10 Downing St wins green building award

Britain’s Prime Minister has struggled to live up to his promise to run the “greenest government ever”, but a consolation is he does now reside in one of the UK’s most environmentally friendly buildings.

Today 10 Downing Street, built in 1680, received a BREEAM (BRE Environmental Assessment Method) special award for the building that has made the ‘most improvement year-on-year’

In recent years Downing Street, which has housed British Prime Ministers since 1735, has undergone a number of improvements including new boilers, rainwater collection facilities, low energy lighting and increased insulation.

100% of the Prime Minister’s electricity supply is on a green tariff, generated from renewable sources. Since 2009 the residence’s display energy certificate has improved from E to D.

Cameron welcomes Burmese political leader Aung San Suu Kyi to Downing Street (Pic: Flickr/The Prime Minister’s Office)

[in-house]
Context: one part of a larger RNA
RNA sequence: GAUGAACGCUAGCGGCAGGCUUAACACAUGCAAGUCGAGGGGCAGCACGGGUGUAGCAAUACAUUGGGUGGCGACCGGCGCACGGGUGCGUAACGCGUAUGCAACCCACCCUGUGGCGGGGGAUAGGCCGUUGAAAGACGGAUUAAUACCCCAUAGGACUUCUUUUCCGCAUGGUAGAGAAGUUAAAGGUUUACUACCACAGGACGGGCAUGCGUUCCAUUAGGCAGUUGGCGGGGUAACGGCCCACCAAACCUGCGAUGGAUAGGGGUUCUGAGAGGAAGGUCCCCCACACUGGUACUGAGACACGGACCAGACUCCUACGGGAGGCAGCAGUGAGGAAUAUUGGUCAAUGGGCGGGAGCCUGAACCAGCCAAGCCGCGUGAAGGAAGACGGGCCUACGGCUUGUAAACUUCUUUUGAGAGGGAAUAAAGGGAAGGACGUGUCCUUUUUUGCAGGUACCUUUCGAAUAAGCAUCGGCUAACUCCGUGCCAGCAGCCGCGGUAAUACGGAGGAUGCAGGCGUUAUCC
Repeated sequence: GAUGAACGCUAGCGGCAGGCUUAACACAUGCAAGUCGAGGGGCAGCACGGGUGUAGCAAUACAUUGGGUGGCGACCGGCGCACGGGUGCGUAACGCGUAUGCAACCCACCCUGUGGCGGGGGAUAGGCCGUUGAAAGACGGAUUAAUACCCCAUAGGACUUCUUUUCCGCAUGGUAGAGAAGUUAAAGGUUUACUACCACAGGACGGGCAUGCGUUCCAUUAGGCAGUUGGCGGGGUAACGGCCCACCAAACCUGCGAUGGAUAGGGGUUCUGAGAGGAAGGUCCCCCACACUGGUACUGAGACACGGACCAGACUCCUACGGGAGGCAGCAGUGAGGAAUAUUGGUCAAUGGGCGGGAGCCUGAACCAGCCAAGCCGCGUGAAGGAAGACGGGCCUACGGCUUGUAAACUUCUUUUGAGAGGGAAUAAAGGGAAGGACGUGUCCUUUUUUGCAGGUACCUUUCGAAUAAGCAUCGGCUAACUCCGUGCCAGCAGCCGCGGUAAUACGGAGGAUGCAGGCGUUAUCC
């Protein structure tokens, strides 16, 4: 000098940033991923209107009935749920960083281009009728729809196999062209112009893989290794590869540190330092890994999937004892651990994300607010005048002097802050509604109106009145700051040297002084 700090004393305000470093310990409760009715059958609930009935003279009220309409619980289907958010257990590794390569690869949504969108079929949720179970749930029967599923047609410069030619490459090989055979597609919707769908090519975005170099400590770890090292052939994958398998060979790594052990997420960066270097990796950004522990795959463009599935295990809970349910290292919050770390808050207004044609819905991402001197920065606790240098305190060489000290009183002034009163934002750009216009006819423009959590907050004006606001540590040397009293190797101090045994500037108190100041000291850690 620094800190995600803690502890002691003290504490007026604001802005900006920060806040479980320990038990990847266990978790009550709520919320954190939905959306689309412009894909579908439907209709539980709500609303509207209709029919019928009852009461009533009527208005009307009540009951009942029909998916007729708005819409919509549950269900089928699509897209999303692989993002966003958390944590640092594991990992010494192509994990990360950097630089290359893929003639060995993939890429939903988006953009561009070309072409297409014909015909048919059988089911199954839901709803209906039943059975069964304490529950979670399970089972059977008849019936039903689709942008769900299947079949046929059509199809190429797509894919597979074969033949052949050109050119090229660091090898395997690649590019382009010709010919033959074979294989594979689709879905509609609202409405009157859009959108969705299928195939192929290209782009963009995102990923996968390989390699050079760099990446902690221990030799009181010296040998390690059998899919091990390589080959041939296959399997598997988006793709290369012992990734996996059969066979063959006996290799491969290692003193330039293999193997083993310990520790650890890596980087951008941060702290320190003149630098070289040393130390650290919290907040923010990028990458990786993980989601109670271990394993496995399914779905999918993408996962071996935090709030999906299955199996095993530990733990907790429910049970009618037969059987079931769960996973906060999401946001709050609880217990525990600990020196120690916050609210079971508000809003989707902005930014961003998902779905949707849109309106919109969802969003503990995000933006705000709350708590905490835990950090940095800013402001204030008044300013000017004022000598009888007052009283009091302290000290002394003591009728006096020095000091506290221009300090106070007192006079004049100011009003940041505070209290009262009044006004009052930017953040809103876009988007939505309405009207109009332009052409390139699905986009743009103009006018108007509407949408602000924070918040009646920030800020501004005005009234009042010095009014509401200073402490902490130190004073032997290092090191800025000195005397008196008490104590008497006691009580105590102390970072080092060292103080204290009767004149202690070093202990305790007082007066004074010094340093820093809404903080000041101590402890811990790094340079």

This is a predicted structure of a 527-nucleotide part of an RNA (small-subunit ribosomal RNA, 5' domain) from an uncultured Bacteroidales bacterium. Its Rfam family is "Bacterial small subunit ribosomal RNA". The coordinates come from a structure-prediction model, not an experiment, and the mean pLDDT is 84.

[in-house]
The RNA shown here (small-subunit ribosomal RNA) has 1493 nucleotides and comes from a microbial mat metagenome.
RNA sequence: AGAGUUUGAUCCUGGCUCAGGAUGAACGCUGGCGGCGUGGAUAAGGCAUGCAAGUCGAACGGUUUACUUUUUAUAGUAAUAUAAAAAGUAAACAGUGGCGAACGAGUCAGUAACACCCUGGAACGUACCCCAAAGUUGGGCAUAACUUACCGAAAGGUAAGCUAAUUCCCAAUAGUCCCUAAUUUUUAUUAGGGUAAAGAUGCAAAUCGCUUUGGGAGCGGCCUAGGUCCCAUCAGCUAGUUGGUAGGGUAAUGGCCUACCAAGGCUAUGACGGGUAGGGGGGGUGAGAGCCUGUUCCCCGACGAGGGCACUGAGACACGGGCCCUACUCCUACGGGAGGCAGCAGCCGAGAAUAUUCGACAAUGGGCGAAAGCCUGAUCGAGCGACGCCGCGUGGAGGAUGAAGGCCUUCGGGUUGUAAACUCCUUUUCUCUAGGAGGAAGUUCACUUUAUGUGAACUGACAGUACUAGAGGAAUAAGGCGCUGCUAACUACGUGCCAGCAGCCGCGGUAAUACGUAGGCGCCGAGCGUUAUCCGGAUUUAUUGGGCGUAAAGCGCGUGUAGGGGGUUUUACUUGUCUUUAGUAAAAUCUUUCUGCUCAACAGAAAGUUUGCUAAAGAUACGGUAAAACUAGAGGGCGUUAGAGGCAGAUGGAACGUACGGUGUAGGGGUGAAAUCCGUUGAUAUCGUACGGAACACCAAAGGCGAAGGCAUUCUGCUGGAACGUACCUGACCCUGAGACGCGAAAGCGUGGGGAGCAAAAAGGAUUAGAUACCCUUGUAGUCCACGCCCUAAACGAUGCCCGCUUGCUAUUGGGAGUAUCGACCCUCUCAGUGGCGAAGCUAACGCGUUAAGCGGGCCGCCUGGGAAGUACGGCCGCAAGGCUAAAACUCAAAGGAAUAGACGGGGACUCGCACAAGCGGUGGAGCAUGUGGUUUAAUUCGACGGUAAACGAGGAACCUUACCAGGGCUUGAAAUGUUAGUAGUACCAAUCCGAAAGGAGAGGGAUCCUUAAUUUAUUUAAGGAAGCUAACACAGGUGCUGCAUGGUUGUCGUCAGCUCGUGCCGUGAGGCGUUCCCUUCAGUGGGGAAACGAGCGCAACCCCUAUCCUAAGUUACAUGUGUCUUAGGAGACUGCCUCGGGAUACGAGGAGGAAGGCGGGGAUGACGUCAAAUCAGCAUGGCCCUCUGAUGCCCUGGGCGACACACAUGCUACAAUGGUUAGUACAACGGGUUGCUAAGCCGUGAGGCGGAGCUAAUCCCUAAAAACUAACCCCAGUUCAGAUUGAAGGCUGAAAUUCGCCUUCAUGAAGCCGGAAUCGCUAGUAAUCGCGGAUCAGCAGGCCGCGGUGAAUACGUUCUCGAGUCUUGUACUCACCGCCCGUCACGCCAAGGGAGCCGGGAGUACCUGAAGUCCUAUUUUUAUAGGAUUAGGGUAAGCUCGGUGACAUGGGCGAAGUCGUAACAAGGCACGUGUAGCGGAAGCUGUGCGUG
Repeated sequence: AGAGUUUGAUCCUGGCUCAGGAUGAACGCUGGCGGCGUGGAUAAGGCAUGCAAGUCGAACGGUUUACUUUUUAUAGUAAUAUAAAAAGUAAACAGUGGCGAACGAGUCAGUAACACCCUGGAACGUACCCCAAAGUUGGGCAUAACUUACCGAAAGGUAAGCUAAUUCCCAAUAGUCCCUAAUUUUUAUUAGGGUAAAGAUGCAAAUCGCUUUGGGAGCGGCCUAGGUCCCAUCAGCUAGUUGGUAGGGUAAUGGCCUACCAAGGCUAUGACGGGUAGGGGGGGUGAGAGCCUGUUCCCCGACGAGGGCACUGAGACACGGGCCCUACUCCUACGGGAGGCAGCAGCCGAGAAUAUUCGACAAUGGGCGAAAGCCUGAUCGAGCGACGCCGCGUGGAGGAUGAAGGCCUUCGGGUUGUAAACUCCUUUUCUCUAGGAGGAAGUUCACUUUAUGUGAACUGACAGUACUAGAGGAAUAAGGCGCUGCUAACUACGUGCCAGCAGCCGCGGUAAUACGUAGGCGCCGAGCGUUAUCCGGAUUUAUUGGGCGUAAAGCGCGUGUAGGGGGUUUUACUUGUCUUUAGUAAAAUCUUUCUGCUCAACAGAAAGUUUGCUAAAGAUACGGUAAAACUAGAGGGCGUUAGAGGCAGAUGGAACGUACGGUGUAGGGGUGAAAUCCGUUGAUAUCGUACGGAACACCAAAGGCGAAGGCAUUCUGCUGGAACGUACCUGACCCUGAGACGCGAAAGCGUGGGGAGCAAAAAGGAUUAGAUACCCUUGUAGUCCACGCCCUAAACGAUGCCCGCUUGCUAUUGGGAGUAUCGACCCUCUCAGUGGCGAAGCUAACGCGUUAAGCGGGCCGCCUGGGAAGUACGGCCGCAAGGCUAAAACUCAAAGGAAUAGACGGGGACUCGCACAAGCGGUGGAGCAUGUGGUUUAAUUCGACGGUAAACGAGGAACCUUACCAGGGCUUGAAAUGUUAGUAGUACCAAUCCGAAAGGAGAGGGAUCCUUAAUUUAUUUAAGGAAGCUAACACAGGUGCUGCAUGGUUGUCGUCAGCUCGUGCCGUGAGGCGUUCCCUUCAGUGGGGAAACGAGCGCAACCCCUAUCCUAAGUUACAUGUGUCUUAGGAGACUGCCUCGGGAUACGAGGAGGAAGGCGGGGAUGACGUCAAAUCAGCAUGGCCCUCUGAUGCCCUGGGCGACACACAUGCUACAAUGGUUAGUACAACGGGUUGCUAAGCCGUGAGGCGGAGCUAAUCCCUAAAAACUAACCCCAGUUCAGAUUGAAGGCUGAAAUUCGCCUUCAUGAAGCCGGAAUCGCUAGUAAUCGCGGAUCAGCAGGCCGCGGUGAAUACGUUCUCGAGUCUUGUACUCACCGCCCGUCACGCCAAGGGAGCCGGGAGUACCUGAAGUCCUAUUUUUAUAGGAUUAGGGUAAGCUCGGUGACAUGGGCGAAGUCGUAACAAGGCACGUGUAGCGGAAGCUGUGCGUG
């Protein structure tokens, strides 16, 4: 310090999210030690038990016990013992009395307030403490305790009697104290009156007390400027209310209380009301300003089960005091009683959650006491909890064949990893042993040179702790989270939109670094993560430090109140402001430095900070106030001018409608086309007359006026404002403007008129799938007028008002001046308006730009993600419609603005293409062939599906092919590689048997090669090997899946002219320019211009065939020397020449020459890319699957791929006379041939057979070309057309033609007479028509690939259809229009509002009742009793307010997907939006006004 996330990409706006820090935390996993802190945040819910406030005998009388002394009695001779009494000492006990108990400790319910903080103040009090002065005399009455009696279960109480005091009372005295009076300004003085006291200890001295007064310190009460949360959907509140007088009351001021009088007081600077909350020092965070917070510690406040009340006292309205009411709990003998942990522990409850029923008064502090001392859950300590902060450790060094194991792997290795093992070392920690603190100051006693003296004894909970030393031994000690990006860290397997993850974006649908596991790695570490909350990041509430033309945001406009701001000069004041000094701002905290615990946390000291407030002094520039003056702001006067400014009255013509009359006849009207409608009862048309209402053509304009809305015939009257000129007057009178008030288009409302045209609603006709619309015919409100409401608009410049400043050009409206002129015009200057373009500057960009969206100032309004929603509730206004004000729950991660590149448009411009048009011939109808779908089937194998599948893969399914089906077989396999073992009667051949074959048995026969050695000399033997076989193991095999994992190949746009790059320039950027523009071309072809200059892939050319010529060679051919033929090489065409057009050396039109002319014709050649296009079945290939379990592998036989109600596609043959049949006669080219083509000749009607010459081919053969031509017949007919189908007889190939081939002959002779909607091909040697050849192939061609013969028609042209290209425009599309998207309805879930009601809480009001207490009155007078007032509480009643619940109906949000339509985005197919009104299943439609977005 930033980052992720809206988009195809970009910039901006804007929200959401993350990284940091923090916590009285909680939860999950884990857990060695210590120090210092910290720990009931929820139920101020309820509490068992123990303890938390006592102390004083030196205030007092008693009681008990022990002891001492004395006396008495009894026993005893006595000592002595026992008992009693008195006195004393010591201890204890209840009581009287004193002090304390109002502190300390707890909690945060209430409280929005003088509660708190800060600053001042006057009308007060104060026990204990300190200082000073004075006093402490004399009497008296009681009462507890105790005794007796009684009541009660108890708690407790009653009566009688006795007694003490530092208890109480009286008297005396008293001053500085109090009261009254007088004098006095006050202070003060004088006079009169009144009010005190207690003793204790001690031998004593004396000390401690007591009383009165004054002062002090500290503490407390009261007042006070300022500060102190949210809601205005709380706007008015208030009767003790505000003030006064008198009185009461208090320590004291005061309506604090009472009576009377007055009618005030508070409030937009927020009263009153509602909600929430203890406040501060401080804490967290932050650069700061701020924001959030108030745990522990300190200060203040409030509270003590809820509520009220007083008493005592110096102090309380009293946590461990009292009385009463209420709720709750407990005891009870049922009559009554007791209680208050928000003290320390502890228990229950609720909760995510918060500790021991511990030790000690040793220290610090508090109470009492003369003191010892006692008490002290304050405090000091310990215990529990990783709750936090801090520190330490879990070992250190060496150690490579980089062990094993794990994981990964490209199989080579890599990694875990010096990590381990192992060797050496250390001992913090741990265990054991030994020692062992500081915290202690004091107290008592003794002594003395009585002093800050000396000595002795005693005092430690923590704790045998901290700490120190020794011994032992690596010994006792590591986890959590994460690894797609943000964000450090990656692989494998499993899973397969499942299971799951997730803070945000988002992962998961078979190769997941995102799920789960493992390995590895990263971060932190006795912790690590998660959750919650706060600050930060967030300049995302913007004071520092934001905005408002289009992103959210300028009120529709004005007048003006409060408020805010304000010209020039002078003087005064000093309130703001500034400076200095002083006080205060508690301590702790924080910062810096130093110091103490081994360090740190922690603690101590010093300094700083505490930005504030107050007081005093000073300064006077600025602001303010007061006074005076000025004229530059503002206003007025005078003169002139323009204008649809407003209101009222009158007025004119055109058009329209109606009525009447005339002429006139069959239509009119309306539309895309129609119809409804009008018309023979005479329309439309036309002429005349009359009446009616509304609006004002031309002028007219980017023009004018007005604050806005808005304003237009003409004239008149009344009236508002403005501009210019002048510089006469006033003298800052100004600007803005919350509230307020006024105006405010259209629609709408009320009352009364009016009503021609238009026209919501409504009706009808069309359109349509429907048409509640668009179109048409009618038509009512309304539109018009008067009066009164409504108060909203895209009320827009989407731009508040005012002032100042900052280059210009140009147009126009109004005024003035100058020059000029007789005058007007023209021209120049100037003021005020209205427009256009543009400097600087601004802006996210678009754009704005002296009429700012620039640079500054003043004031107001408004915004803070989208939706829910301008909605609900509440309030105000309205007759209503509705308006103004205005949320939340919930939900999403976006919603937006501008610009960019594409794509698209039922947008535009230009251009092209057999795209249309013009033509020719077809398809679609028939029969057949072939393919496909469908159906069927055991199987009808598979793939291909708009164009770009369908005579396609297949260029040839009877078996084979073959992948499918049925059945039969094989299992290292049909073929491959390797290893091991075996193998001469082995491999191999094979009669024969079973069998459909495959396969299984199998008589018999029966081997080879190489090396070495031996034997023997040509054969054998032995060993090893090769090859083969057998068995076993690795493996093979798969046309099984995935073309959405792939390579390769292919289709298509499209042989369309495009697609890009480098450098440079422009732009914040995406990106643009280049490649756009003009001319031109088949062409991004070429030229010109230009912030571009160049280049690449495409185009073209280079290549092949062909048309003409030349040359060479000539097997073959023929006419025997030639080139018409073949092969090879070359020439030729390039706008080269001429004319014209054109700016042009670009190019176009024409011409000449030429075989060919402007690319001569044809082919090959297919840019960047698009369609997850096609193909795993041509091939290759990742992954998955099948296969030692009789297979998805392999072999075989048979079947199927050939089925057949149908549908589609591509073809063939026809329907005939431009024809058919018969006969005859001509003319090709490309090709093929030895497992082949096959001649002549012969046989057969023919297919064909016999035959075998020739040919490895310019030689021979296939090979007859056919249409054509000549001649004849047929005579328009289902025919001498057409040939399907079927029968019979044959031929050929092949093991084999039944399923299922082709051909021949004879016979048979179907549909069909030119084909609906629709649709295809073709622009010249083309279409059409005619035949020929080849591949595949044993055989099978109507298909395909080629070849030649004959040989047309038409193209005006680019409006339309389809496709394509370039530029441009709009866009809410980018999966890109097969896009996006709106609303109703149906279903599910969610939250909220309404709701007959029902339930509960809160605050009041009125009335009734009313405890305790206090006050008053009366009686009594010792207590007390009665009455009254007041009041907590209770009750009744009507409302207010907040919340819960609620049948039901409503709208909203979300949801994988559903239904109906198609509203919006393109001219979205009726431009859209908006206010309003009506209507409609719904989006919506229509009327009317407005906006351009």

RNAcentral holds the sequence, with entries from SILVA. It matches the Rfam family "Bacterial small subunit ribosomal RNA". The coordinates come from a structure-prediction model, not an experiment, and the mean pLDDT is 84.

To be considered for an award a BREEAM assessment must have achieved at least an ‘Excellent’ rating and show that the building (for an interim assessment or final construction assessment) has excelled in every environmental category (from Energy to Ecology).

The award gives David Cameron an edge over US President Barack Obama, who has come under fire recently for failing to deliver his promise to install solar panels at the White House.

Obama  planned to install panels by the spring of 2011, generating 19,700 kilowatt hours of electricity a year.

He also announced he would also install a solar hot water heater on top of the living quarters at 1600 Pennsylvania Ave.

“By installing solar panels on arguably the most famous house in the country, his residence, the president is underscoring that commitment to lead and the promise and importance of renewable energy in the United States,” said Nancy Sutley, chairwoman of the White House Council on Environmental Quality.

So far it is unclear whether the panels or water heater are operational.

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